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Incognito: The Secret Lives of the Brainby David Eagleman
Synopses & Reviews
If the conscious mind — the part you consider you — accounts for only a tiny fraction of the brain's function, what is all the rest doing? This is the question that David Eagleman — renowned neuroscientist and acclaimed author of Sum — answers in a book as accessible and entertaining as it is deeply informed by startling, up-to-the-minute research.
Our behavior, thoughts, and experiences are inseparably yoked to a vast, wet, electrochemical network called the nervous system. The machinery is utterly alien to us, and yet, somehow, it is us. In this dazzling journey, David Eagleman plumbs the depths of the brain to illuminate surprising mysteries: Why does the conscious mind know so little about itself? Why can your foot jump halfway to the brake pedal before you become consciously aware of danger ahead? What do Odysseus and the subprime mortgage meltdown have in common? Why do strippers make more money at certain times of the month? Why are people whose name begins with J more likely to marry other people whose name begins with J? Why did Thomas Edison electrocute an elephant? Why is it so difficult to keep a secret?
This mind-blowing voyage into the inner cosmos includes stopovers in mate-selection, synesthesia, beauty, free will, infidelity, artificial intelligence, visual illusions, dreams, and the future of criminal law. Throughout, Eagleman helps us understand how our perceptions of ourselves and our world result from the hidden workings of the most wondrous thing we have ever encountered: the human brain.
"A stunning exploration of the 'we' behind the 'I'. Eagleman reveals, with his typical grace and eloquence, all the neural magic tricks behind the cognitive illusion we call reality." Jonah Lehrer, author of How We Decide
"The book is full of startling examples....Eagleman has a wealth of such observations, backed up with case studies, bits of pop culture, literary references and historic examples. A book that will leave you looking at yourself — and the world — differently." Kirkus Reviews (starred review)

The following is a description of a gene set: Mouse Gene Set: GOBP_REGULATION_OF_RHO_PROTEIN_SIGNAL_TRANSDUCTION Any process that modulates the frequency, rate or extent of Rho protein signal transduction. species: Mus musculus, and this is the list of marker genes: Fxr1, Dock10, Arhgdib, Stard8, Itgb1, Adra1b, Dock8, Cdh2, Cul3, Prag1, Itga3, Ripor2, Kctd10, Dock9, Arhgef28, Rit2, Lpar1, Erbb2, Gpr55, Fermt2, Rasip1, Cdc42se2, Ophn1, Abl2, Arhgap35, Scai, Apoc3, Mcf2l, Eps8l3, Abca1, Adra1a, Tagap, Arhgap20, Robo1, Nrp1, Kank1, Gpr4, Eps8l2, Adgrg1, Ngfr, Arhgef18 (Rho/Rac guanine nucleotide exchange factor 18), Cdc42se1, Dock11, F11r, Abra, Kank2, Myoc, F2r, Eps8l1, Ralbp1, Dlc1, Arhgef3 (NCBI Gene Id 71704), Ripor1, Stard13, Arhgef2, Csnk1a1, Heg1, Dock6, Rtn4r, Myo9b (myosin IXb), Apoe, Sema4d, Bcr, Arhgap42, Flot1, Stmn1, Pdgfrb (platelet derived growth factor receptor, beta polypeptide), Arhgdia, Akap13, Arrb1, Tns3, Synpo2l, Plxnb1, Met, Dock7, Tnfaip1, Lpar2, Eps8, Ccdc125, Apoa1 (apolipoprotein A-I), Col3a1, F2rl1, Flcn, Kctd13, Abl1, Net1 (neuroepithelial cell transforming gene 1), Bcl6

"What Eagleman seems to be calling for is a new Enlightenment, where our better understanding of the brain allows us to treat criminality differently. It’s a bold argument and perhaps just the beginning of the debate." Sunday Herald
"David Eagleman offers startling lessons in neuroscience.... His method in both Sum and his new book, Incognito, is to ask us to cast off our lazy, commonplace assumptions. In one, he delineates, with remorseless logic and clarity, what any conceivable afterlife would actually entail. In the other: you think your brain and senses reveal the world as it is?" The Guardian
"A shining example of lucid and easy-to-grasp science writing." The Independent
"A fun read by a smart person for smart people....It will attract a new generation to ponder their inner workings." New Scientist
If the conscious mind—the part you consider to be you—is just the tip of the iceberg, what is the rest doing?
In this sparkling and provocative new book, the renowned neuroscientist David Eagleman navigates the depths of the subconscious brain to illuminate surprising mysteries: Why can your foot move halfway to the brake pedal before you become consciously aware of danger ahead? Why do you hear your name being mentioned in a conversation that you didn’t think you were listening to? What do Ulysses and the credit crunch have in common? Why did Thomas Edison electrocute an elephant in 1916? Why are people whose names begin with J more likely to marry other people whose names begin with J? Why is it so difficult to keep a secret? And how is it possible to get angry at yourself—who, exactly, is mad at whom?
Taking in brain damage, plane spotting, dating, drugs, beauty, infidelity, synesthesia, criminal law, artificial intelligence, and visual illusions, Incognito is a thrilling subsurface exploration of the mind and all its contradictions.
About the Author
David Eagleman directs the Laboratory for Perception and Action, as well as the Initiative on Neuroscience and Law, at the Baylor College of Medicine. He is the author of the internationally best- selling novel Sum: Forty Tales from the Afterlives, and is the co- author, with Richard Cytowic, of Wednesday Is Indigo Blue: Discovering the Brain of Synesthesia. His website is www.eagleman.com. He lives in Houston, Texas.
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